Cannabis withdrawal symptoms in non-treatment-seeking adult cannabis smokers

Kenneth H. Levin, Marc L. Copersino, Stephen J. Heishman, Fang Liu, Deanna L. Kelly, Douglas L. Boggs, David A. Gorelick

Research output: Contribution to journalArticlepeer-review

92 Scopus citations


Background: Cannabis withdrawal is not recognized in DSM-IV because of doubts about its clinical significance. Objectives: Assess the phenomenon of cannabis withdrawal and its relationship to relapse in non-treatment-seeking adults. Subjects: Convenience sample of 469 adult cannabis smokers who had made a quit attempt while not in a controlled environment. Methods: Subjects completed a 176-item Marijuana Quit Questionnaire collecting information on sociodemographic characteristics, cannabis use history, and their " most difficult" cannabis quit attempt. Results: 42.4% of subjects had experienced a lifetime withdrawal syndrome, of whom 70.4% reported using cannabis in response to withdrawal. During the index quit attempt, 95.5% of subjects reported ≥1 individual withdrawal symptom (mean [SD] 9.5 [6.1], median 9.0); 43.1% reported ≥10. Number of withdrawal symptoms was significantly associated with greater frequency and amount of cannabis use, but symptoms occurred even in those using less than weekly. Symptoms were usually of ≥ moderate intensity and often prompted actions to relieve them. Alcohol (41.5%) and tobacco (48.2%) were used more often than cannabis (33.3%) for this purpose. There was little change during withdrawal in use of other legal or illegal substances. Conclusions: Cannabis withdrawal is a common syndrome among adults not seeking treatment. The intention to relieve withdrawal symptoms can drive relapse during quit attempts, giving cannabis withdrawal clinical significance as a target of treatment.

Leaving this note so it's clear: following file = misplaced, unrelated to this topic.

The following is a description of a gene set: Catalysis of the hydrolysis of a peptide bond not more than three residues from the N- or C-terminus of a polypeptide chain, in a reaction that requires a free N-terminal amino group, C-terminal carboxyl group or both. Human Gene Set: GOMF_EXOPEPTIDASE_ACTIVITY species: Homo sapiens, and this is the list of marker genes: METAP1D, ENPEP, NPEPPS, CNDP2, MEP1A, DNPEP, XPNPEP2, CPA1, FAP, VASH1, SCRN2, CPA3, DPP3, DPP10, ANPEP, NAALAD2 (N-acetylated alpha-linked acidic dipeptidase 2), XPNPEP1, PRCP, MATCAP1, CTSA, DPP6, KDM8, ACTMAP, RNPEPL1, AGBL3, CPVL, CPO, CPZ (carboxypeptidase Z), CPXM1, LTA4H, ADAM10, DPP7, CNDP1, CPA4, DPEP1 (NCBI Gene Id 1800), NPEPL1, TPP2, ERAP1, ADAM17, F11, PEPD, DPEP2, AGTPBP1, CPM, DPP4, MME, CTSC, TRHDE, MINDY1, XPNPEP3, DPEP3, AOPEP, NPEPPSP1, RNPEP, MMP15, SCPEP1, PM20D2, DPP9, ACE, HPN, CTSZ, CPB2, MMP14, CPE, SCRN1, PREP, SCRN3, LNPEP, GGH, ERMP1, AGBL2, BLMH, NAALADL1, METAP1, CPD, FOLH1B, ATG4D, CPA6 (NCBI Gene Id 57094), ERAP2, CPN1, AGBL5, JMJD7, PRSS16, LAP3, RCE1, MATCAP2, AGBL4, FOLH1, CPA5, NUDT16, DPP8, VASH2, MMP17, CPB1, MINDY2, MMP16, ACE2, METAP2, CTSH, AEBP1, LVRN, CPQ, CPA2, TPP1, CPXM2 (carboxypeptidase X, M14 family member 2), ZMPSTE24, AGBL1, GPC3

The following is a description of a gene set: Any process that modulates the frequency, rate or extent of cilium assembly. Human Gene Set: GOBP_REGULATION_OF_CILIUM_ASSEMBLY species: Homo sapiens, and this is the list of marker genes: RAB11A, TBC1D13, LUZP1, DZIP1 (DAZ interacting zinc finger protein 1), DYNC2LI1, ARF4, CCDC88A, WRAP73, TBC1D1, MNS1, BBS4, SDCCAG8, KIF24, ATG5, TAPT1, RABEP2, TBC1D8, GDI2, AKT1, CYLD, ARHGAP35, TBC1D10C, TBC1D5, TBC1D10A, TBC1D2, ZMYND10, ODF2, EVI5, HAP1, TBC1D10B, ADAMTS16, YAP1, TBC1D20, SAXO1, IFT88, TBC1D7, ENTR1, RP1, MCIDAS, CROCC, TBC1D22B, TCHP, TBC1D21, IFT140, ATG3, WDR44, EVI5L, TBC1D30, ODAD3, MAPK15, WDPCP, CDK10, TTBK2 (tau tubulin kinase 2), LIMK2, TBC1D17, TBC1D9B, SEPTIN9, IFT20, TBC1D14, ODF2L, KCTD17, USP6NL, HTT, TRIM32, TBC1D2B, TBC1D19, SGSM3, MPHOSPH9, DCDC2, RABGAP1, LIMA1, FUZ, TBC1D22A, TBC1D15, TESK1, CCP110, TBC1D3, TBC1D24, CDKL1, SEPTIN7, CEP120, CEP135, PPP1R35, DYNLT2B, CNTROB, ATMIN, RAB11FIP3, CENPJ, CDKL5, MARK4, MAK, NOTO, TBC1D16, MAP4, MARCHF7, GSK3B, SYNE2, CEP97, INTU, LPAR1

Original languageEnglish (US)
Pages (from-to)120-127
Number of pages8
JournalDrug and Alcohol Dependence
Issue number1-2
StatePublished - Sep 2010
Externally publishedYes


  • Cannabis
  • Marijuana
  • Relapse
  • Tolerance
  • Withdrawal

ASJC Scopus subject areas

  • Psychiatry and Mental health
  • Toxicology
  • Pharmacology
  • Pharmacology (medical)


Dive into the research topics of 'Cannabis withdrawal symptoms in non-treatment-seeking adult cannabis smokers'. Together they form a unique fingerprint.

Cite this